I had my second baby three weeks before the COVID lockdown in March. It was stressful, to say the least, but it also allowed me to let go of the guilt I felt about many of the things I “should” be doing as a parent. Near the top of that list was a traditional baby book — and not just any baby book, but the $80 highly designed baby album I ordered not long after my first son was born more than five years ago and never used.
Still, I want a physical archive of my sons’ early years, which is why I decided to make a mini book for each year of their lives. Here are the reasons I’ve decided to ditch the formal baby book and make annual custom mini photo books instead.
When my older son was about to turn two, I opened the fancy personalized baby photo album to see what kind of catch up I needed to do to get it started. I got completely overwhelmed, stuffed it back into the drawer, and haven’t touched it since. Every once in a while I would think of it, and each time it seemed even more daunting.
Unlike a giant scrapbook — filled with prompts for detailed notes, milestones, photo prints, and more — mini photo books are fun and easy to make. I can quickly upload photos from a handful of services I already use including Facebook, Instagram, Google, and Adobe Lightroom and I can use the Printique builder to add text to any or all of the pages (luckily, I was keeping track of milestones “for the baby book” in my phone’s Notes app). The builder also saves my unfinished projects, so I can add to them in real-time, or do a few years worth all at once.
Because so many parents take digital pictures and document everything online these days, it doesn’t feel as necessary to print pictures (and I’m surely not alone in my baby book neglect). But social media sites may not exist forever and phones and hard drives often crash. With 10 full spreads, the mini photo books are the perfect size and format for baby’s first photo album and preserving the highlights of a single year in the life of one child. You can even leave a few blank pages to tape in a first curl or other physical items into their first year photo album.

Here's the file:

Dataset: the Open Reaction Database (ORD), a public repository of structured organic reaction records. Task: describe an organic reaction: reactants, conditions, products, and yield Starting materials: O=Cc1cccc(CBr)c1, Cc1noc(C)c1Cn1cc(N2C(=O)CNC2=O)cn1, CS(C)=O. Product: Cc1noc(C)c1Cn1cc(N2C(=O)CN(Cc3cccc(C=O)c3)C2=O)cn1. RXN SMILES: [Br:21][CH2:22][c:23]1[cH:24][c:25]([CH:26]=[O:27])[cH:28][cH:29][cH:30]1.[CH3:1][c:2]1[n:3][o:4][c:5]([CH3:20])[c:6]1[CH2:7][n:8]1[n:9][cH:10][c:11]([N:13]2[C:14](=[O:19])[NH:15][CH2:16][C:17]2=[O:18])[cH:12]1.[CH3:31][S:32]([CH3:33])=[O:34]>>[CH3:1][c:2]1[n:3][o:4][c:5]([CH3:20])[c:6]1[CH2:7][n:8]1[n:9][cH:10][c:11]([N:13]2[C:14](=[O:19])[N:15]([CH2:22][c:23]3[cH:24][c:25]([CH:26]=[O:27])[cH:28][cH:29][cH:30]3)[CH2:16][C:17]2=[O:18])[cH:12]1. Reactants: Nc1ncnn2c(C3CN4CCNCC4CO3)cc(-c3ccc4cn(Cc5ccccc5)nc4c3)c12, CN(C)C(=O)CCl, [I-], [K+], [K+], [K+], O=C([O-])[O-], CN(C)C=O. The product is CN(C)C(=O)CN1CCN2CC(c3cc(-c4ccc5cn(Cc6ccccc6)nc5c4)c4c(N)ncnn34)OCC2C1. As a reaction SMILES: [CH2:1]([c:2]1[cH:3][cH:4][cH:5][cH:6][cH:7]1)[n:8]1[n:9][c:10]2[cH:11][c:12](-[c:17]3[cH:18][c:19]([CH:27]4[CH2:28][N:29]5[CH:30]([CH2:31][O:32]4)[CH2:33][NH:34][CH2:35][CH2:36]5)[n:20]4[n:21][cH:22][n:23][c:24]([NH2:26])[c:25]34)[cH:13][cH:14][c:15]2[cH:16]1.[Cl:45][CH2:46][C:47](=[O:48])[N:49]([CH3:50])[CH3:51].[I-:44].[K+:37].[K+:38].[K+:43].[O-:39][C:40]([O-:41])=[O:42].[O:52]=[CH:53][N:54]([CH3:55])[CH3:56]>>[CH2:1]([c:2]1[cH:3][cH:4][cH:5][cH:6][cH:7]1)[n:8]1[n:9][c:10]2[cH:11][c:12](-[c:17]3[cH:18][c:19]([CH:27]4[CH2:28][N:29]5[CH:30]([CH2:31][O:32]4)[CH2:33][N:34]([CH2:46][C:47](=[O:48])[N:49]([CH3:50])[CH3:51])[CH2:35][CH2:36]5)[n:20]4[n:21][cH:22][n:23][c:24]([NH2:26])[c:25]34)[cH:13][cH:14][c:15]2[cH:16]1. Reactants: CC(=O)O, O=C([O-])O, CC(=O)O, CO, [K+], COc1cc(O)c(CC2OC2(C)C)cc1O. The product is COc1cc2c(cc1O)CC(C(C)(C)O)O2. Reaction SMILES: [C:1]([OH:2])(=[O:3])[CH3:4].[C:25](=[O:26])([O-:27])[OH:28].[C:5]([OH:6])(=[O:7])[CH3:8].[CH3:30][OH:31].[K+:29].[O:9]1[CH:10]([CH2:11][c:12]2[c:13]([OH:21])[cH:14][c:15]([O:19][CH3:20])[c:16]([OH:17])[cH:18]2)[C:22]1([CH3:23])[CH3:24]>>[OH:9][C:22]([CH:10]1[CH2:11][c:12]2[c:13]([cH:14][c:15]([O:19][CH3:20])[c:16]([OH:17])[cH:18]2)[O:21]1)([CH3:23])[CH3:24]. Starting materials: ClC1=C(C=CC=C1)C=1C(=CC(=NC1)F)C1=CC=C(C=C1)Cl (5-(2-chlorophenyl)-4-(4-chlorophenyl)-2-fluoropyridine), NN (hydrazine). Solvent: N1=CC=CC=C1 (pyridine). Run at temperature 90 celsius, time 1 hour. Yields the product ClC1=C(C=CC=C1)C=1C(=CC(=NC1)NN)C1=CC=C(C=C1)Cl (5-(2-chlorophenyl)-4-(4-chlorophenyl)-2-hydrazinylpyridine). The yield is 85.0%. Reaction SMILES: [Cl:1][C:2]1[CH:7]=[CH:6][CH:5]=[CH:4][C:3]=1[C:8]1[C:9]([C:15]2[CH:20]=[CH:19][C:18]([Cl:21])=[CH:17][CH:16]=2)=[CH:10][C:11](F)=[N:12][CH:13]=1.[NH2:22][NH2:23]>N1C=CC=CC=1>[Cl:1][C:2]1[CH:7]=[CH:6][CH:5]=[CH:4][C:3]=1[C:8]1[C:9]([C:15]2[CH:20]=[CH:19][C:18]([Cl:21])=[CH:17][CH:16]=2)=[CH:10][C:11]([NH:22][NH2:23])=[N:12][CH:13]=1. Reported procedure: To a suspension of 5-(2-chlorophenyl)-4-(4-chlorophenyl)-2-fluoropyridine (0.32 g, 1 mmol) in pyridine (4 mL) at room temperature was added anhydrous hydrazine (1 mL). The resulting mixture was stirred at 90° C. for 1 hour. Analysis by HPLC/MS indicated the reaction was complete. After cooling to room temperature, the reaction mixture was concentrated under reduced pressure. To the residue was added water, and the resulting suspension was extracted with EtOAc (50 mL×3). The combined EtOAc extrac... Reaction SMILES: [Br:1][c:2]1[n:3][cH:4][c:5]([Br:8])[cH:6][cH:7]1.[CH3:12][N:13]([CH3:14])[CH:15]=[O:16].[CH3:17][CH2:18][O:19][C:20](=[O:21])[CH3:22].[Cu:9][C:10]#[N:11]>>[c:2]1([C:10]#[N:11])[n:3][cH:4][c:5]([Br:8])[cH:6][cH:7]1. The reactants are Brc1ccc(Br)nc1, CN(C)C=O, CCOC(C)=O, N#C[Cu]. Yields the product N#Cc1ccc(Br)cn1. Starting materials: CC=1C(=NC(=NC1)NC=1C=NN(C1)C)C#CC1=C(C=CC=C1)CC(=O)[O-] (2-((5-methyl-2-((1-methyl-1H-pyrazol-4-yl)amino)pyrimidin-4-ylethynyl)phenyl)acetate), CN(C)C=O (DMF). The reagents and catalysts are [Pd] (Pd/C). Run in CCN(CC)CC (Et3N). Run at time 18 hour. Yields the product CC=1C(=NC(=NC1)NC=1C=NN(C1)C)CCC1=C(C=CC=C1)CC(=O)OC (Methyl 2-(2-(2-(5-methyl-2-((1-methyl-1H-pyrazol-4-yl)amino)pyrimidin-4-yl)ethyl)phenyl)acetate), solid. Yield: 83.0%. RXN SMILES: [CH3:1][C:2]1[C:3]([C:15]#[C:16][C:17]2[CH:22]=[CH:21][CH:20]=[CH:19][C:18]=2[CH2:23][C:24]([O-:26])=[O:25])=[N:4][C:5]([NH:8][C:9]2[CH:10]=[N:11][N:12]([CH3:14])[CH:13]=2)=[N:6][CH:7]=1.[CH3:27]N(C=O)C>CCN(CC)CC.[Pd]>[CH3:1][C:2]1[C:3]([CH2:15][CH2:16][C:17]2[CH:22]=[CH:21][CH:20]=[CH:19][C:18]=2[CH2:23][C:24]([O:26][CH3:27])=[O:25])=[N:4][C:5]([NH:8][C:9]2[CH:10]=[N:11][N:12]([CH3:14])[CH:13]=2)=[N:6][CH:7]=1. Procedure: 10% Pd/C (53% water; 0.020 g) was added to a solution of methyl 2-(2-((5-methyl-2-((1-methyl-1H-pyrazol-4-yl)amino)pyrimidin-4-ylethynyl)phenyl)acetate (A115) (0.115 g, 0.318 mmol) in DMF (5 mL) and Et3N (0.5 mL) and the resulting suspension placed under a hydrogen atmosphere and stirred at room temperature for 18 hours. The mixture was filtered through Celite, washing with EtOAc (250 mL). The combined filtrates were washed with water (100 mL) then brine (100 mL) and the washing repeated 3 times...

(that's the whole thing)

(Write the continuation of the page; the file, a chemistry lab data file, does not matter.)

Even the best baby albums usually cover only the first few years of a child’s life and sometimes have a single page or a few lines for the preschool and elementary years. But mini photo books don’t have an end date and you can keep going as long as you want. In fact, it can become a fun tradition as your children get older — a personal yearbook of sorts. Your kids might want to help select the memories and milestones that get included, or you could present it as a gift on their birthday.
Speaking of gifts, because they’re so affordable these mini books are highly giftable. I plan to keep a copy of each of my sons’ books for myself, plus another for them to have when they’re older. For now, I’m also sending copies to grandparents, aunts, and uncles for the holidays each year. It’s a good idea to have a “beater copy,” too, since little kids love looking at pictures of themselves and the small size is easy for them to handle.